How do you teach the classics to students today? How do you get students thinking critically about how Mozart, Beethoven, and Bach are relevant to music today? These composers provide the building blocks of modern music, and are necessary knowledge to a well-rounded musical education, but how do you get students to pay attention to these long-deceased classical music masters?
CDZA presents an innovative way to connect with students and teach them the classics.
FOSTER MUSIC LITERACY
American educator Ernest Boyer said that “aesthetic literacy is as basic as linguistic literacy.” How are your students to learn about the rhythm of language, and non-verbal expression without a mastery of the basic concepts of music composition?
President Ronald Reagan said, “Civilizations are most often remembered for their art and thought.” Giving students an entry point into eighteenth and nineteenth century music can interest them in the history of the music and study the society that produced it. Liberal arts education is unfortunately under threat with budget cutbacks across the U.S. But education in the arts is necessary to create a well-rounded person, foster intellectual development, and provide a cultural framework and aesthetic lens to appreciate great works of art. Furthermore, getting students interested in classical music through popular music today, can help drive interest and hopefully engage the next generation of great musicians to create their own work.
TEACH THE FUNDAMENTALS OF MUSIC COMPOSITION
Teachers can use these entertaining exercises by CDZA as an entry point to teach their students the fundamentals of music. Why do the lyrics of a Katy Perry song work well with classical music? What underlying principles of music make this mashup happen? What underlying conventions of music composition allow two songs, written hundreds of years apart, come together as one?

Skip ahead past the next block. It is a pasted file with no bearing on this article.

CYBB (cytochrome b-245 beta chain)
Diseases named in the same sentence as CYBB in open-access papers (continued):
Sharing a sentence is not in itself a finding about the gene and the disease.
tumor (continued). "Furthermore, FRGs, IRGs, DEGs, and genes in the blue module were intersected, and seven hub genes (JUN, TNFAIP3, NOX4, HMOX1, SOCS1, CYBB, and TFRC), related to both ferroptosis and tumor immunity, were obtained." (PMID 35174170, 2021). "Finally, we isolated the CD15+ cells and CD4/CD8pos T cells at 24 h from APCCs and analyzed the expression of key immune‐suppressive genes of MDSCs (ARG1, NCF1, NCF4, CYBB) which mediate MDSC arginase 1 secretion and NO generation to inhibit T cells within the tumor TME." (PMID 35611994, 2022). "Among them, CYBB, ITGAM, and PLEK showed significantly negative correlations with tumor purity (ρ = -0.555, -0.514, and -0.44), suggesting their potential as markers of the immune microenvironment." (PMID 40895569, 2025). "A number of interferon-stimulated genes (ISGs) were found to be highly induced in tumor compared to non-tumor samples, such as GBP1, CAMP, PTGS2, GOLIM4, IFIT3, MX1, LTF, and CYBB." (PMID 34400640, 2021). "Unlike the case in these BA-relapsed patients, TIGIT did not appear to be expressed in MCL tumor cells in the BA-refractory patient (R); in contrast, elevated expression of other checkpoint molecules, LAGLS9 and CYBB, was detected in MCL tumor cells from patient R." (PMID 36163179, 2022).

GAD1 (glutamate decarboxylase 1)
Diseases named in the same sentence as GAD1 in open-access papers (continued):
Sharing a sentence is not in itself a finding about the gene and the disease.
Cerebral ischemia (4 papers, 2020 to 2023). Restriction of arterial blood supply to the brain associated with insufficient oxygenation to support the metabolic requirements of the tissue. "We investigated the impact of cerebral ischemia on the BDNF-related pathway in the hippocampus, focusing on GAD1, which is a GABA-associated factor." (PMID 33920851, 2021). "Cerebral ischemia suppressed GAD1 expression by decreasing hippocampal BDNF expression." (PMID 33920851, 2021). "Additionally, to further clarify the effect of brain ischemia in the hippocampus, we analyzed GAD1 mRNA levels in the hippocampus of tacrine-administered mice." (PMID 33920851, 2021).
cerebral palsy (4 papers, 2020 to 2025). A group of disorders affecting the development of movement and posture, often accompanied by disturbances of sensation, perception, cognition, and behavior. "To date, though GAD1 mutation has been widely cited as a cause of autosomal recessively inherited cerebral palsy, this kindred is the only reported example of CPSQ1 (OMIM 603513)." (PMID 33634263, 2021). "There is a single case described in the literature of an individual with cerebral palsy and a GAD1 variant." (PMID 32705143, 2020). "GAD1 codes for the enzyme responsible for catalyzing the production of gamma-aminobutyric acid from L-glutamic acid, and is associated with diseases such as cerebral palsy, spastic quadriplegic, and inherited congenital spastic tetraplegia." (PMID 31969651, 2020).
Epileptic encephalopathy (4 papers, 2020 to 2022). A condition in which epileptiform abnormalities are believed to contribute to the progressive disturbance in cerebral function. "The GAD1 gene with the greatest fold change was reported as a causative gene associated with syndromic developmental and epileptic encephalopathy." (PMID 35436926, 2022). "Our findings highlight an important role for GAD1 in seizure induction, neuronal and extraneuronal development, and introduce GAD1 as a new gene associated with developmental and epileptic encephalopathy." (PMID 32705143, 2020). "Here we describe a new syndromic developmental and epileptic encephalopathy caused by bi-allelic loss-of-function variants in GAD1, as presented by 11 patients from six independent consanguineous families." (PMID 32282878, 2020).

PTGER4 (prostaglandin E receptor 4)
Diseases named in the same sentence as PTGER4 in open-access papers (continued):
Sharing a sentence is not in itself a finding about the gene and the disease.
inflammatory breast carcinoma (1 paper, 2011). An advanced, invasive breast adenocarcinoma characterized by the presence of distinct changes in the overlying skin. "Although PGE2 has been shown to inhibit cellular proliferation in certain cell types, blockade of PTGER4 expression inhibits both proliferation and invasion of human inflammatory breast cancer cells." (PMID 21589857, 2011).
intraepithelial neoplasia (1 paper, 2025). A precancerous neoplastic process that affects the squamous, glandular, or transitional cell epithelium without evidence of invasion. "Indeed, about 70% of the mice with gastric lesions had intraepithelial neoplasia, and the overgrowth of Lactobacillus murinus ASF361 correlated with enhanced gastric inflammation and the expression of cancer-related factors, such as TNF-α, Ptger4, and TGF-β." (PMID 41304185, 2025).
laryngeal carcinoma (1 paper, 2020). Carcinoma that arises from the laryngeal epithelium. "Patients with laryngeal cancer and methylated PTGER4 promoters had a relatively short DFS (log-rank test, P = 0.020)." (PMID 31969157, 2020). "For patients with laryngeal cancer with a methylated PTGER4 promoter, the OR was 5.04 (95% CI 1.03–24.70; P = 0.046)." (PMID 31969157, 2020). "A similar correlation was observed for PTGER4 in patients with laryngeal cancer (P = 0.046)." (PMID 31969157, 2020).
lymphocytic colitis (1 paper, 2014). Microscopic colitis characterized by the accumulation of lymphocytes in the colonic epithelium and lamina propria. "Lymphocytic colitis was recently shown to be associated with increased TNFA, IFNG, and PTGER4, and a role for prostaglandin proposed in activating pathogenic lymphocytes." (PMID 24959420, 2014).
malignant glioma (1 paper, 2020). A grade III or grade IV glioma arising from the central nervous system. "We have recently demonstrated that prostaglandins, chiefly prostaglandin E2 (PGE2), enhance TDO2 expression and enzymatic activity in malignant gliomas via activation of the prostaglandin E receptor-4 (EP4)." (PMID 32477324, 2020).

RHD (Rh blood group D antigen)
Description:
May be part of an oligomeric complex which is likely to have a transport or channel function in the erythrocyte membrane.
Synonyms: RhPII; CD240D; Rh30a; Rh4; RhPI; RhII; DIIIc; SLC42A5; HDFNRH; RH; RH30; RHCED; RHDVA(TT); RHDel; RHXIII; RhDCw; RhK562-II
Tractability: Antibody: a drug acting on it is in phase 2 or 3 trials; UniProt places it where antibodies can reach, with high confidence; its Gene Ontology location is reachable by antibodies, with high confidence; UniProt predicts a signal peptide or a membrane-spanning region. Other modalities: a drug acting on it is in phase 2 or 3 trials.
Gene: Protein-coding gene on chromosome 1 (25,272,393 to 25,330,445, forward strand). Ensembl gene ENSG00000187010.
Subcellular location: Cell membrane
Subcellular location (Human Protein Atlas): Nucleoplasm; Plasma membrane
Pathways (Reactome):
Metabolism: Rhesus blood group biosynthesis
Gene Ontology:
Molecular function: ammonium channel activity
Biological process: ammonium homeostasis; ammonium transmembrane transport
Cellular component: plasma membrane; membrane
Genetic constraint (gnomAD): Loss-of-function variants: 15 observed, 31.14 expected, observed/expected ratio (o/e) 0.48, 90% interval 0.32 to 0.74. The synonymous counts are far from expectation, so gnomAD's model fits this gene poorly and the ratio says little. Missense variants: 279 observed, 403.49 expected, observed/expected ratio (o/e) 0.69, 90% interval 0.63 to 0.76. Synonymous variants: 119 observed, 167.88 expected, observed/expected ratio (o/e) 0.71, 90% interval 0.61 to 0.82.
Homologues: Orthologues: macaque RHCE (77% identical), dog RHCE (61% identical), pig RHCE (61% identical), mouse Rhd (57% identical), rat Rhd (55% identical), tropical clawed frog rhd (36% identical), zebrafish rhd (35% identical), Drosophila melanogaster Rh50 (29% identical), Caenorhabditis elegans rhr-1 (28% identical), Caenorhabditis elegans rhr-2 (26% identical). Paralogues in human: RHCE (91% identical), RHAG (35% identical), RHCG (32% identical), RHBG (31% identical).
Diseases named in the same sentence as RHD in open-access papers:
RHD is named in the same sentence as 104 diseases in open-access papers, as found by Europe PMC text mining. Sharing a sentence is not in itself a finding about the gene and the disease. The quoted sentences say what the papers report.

In these exercises, teachers can help their students evaluate the songs in terms of the following:
– Beat and tempo
– Pitch and mode
– Texture and Harmony
– Understand principles of concise writing through song lyrics
Although many pop lyrics are dismissed as being overly simple, they show how one can convey emotions and ideas in the fewest words possible. Lyric writing is often quite difficult, and their brevity can help students better understand the writing process and how to pare down and edit words to crystallize an idea. Teachers can use these exercises to teach students writing fundamentals, such as how to communicate a single idea in a well-crafted and direct sentence.
These are just some examples of how the music discipline provides skills that transfer beyond listening to and playing music, and transfer to study, cognition, and communication skills. Can you identify more ways that these exercises create transferrable skills for students?
– Dr. Matt Werner
Philosopher Emeritus at CDZA University
Department of Musical Pedagogy
Starring Alyssa Lower and Aiden Medina
Mozart’s Eine Kleine Nachtmusik meets LMFAO’s Party Rock
Offenbach’s “Can Can” meets Gaga’s Bad Romance
Beethoven’s Fur Elise meets Adel’s Rolling in the Deep
Grieg’s Peer Gynt Overture meets Carly Rae Jepson’s Call Me Maybe
Beethoven’s Fifth Symphony meets Katy Perry’s “Wide Awake”
Tchaikovsky’s Dance of the Sugar Plum Fairy meets One Direction’s What Makes You Beautiful
Haydn’s Surprise Symphony meets Justin Bieber’s Baby
John William’s Jurassic Park Theme meets Psy’s Gangnam Style
Filmed on: August 3rd, 2012
Location: Terminus Recording Studios, NYC (